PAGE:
Isaac seems to like sleep. He’s a great napper in the afternoon. We’ll put him down in his crib, and most of the time he won’t cry and just go straight to napping. Sometimes, he will cry 10-15 minutes, and then nap. At night, he will stand up and walk around in his crib, yell for Ella (if she’s not in the room), and then sleep. Unless he poops, then he’ll bang on the edge of the crib and that’s when we know the little man needs his diaper changed. I don’t know how that happened. Technically, he trained us to come when he bangs on the crib ;-).

Anyway, both of them seem to be doing well. At least it doesn’t seem like they hate us for leaving them in their beds while still awake. They do share a room now. Once Isaac slept through the night, we put them in the same room. It seems to work well for them because they seem to still like each other. We open the door to two smiling little ones in the morning unless Ella runs into our room first yelling “IT’S WAKE UP TIME!!!”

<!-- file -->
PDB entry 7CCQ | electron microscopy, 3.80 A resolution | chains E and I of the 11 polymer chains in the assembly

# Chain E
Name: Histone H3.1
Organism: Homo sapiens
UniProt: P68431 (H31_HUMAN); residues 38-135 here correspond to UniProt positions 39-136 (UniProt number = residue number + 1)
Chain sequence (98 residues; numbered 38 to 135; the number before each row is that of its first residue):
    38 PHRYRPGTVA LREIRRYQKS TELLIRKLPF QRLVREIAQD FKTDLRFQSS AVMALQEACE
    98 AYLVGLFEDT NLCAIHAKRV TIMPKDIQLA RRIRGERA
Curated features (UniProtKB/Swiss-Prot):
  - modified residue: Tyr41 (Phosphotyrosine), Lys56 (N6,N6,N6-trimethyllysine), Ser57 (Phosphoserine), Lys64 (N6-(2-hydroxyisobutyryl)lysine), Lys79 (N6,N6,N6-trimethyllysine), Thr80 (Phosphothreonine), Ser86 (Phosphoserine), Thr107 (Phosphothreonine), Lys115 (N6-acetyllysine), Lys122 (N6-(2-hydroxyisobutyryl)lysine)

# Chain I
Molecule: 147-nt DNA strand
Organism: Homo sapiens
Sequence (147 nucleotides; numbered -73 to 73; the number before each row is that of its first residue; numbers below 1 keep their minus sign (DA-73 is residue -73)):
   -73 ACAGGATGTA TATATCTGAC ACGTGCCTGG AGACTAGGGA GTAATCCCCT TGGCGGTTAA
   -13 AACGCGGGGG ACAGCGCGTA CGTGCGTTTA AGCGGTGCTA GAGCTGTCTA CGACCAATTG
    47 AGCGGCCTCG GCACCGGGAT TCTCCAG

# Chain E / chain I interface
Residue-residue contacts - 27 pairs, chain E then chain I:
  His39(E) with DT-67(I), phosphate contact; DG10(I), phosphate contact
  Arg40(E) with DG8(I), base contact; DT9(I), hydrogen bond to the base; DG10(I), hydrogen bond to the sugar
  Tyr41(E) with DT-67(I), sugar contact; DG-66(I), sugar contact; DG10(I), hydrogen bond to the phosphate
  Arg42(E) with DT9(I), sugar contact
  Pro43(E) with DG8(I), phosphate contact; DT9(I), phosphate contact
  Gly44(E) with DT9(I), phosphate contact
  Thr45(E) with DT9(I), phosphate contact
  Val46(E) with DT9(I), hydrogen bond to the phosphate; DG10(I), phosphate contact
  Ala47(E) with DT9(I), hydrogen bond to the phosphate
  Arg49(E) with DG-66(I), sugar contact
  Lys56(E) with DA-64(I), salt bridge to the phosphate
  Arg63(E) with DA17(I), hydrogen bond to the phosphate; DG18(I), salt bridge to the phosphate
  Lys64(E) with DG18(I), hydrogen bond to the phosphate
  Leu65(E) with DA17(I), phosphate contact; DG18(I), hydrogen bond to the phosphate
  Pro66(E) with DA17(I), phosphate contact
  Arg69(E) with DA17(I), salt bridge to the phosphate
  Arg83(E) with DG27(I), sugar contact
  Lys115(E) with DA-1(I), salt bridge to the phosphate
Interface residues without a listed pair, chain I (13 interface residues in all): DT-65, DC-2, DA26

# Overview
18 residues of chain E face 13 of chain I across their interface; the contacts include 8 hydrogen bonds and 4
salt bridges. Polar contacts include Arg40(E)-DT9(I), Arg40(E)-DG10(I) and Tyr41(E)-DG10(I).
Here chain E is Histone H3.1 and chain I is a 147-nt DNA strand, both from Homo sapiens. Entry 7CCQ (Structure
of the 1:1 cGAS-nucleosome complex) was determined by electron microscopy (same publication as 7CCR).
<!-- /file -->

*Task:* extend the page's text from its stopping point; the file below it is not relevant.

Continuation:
6 Tips for Sleep Training

Desperate for sleep when I was a first time mom, I did some research online for tips on sleep training. There are a lot out there! Here are what I found most useful for our family.

  1. Schedule: I read early on that having a good sleep schedule helps kids go to bed. So even before we tried the CIO method, I was already so anal about scheduling naps and sleep time for both kids. Since I worked full time, their day care actually helped put them on a good nap schedule. From 0-3 months, I read that they should really not be awake longer than 2-3 hours. So once they woke up at 7 am, I put them down for a nap at 9am. Earlier on, they would have longer naps in the morning (9-11am), wake up from 11am -2pm. Then nap from 2pm to 3 pm or 4 pm. Then awake for 2-3 hours, and then we start their bed time routine. Later on, the morning naps decreased and the afternoon naps increased. Either way, there was a 2-3 hour period of wakefulness in between the naps and sleep times. It seemed to work for both kids.